Parking, Pool and Gym access at Owings Mills J:  The Indoor Pool will be closed Friday, Feb. 3 due to an unexpected mechanical issue. Parking on the right side of the building (by Gordon Center) will be limited Friday, Feb. 3-Sunday, Feb. 5. ALSO, the Glazer "wood" gym will be closed Sunday, Feb. 5 from 12:00-7:00pm.  Please plan ahead.

Shabbat candle lighting: 5:11pm

Yom Kippur for Kids

By Rabbi Ariel Platt, Director of J Life

Yom Kippur, “The Day of Atonement” is about apologizing for our actions over the past year, and finding ways to make up for our mistakes. It is a time to reflect, apologize, forgive, and plan for the future. We fast to really focus and get into this mindset. Other traditions include not bathing, wearing white, and not wearing leather (you may notice a lot of people wearing sneakers instead of dress shoes). We may feel/know the gravitas of this day, but what does this all mean to a child? How can we make Yom Kippur meaningful for our kids?

Here are three ways to make Yom Kippur accessible and special for your kid(s):

1) Frame Yom Kippur as “I’m Sorry Day.” - It is a day when we tell people we may have hurt over the past year, “I’m sorry.” This is a good opportunity to practice saying, “I’m sorry” with your kids. Ask them questions like, when do we say “I’m sorry”? Or, what ways can we show someone we are sorry? You can start by saying sorry to family members. It may also help to act out different scenarios with them by using stuffed animals or puppets. Another activity is to make an “I’m Sorry” card. To take it a step further, talk about learning from our mistakes and making them better. Review some of the “I’m Sorrys” your child shared, and ask how can you act differently if this happens gain?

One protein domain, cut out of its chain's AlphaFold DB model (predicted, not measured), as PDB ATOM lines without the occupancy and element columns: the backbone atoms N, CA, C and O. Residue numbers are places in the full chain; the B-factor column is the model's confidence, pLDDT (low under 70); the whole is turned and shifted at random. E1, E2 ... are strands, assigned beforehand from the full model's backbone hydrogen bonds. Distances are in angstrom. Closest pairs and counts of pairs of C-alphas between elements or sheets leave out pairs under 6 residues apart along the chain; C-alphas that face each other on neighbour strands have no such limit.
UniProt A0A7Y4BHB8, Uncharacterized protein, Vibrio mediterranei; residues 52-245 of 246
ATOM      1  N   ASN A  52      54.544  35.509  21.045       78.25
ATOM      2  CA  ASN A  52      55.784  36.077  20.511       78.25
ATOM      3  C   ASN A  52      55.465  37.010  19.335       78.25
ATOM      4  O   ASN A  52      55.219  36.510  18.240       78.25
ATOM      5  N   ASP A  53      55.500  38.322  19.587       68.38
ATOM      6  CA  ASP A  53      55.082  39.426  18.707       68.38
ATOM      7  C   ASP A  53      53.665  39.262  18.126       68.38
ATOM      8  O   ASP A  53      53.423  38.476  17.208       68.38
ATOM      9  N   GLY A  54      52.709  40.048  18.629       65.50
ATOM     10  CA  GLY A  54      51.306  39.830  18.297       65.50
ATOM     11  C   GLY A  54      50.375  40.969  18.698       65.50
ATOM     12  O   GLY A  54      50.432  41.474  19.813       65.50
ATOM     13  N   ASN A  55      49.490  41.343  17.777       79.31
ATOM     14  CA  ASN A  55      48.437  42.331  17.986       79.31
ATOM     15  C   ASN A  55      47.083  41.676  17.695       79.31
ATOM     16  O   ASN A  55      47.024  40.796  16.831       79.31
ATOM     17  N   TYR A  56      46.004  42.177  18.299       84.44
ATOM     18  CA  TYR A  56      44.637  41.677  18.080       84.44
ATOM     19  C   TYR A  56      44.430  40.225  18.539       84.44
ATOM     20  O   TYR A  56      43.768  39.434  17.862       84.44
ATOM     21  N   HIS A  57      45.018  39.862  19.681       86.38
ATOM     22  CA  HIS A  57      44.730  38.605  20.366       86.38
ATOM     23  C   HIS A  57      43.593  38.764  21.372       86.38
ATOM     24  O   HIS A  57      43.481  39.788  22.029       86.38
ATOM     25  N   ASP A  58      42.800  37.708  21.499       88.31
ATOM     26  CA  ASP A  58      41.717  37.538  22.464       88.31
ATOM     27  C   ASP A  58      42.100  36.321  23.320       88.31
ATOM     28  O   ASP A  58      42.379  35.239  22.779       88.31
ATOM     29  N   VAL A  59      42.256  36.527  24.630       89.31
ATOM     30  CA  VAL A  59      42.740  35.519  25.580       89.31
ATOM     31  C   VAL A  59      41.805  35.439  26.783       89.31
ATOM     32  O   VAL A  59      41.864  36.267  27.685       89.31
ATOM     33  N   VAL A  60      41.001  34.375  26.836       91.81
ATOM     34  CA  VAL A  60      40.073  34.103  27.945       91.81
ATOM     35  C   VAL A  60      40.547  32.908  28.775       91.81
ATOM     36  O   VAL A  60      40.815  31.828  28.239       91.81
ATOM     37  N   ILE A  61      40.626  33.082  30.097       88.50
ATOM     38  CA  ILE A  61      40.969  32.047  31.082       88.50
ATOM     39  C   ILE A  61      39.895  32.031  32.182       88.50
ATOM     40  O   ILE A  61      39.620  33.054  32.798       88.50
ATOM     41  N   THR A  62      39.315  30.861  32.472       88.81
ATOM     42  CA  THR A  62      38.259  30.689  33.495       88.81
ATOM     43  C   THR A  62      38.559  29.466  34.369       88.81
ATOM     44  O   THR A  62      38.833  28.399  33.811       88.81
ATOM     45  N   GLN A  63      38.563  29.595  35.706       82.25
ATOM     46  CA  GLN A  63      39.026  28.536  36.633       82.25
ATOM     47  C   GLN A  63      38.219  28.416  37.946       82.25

2) Food and “Fasting” - Kids don’t fast on Yom Kippur, but encourage them for one day to not eat their favorite foods (maybe their second favorites), or if giving up all of their favorite foods for the day is too hard, encourage them to give up one. This will provide them with a similar experience.

3) Wear White - Yes they may get a little bit dirty, but wearing white is a simple yet meaningful tradition that everyone in the family can do to mark the holiday. White represents starting the new year off spiritually clean and pure.

The beauty of our traditions is that you can find meaning in any way you choose. No matter how your family spends this time of reflection and forgiveness, as long as you are together and growing it will be a meaningful experience.

G’mar Chatimah Tovah!